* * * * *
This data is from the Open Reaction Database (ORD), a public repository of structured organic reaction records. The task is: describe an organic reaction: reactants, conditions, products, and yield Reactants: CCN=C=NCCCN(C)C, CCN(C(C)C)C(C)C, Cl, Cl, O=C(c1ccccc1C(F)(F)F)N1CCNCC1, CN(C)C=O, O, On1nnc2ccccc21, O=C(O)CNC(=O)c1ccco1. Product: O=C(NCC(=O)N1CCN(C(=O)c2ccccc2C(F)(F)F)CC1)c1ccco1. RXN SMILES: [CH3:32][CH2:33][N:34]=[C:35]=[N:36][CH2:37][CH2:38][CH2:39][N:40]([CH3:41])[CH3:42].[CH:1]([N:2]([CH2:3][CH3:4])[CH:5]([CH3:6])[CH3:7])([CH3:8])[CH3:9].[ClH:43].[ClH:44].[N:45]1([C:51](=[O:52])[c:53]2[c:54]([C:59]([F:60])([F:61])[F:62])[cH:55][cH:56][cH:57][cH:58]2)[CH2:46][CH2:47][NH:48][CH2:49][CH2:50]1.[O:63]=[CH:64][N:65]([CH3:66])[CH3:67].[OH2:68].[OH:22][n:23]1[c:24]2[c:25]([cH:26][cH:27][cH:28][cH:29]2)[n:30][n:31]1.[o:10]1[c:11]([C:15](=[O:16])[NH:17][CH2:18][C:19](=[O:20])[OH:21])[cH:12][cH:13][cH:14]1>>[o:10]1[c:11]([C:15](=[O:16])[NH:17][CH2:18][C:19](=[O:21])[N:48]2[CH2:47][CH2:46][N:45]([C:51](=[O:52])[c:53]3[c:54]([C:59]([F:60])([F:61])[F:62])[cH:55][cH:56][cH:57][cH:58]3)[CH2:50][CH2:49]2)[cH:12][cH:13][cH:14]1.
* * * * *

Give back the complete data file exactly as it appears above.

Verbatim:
This data is from the Open Reaction Database (ORD), a public repository of structured organic reaction records. The task is: describe an organic reaction: reactants, conditions, products, and yield Reactants: CCN=C=NCCCN(C)C, CCN(C(C)C)C(C)C, Cl, Cl, O=C(c1ccccc1C(F)(F)F)N1CCNCC1, CN(C)C=O, O, On1nnc2ccccc21, O=C(O)CNC(=O)c1ccco1. Product: O=C(NCC(=O)N1CCN(C(=O)c2ccccc2C(F)(F)F)CC1)c1ccco1. RXN SMILES: [CH3:32][CH2:33][N:34]=[C:35]=[N:36][CH2:37][CH2:38][CH2:39][N:40]([CH3:41])[CH3:42].[CH:1]([N:2]([CH2:3][CH3:4])[CH:5]([CH3:6])[CH3:7])([CH3:8])[CH3:9].[ClH:43].[ClH:44].[N:45]1([C:51](=[O:52])[c:53]2[c:54]([C:59]([F:60])([F:61])[F:62])[cH:55][cH:56][cH:57][cH:58]2)[CH2:46][CH2:47][NH:48][CH2:49][CH2:50]1.[O:63]=[CH:64][N:65]([CH3:66])[CH3:67].[OH2:68].[OH:22][n:23]1[c:24]2[c:25]([cH:26][cH:27][cH:28][cH:29]2)[n:30][n:31]1.[o:10]1[c:11]([C:15](=[O:16])[NH:17][CH2:18][C:19](=[O:20])[OH:21])[cH:12][cH:13][cH:14]1>>[o:10]1[c:11]([C:15](=[O:16])[NH:17][CH2:18][C:19](=[O:21])[N:48]2[CH2:47][CH2:46][N:45]([C:51](=[O:52])[c:53]3[c:54]([C:59]([F:60])([F:61])[F:62])[cH:55][cH:56][cH:57][cH:58]3)[CH2:50][CH2:49]2)[cH:12][cH:13][cH:14]1.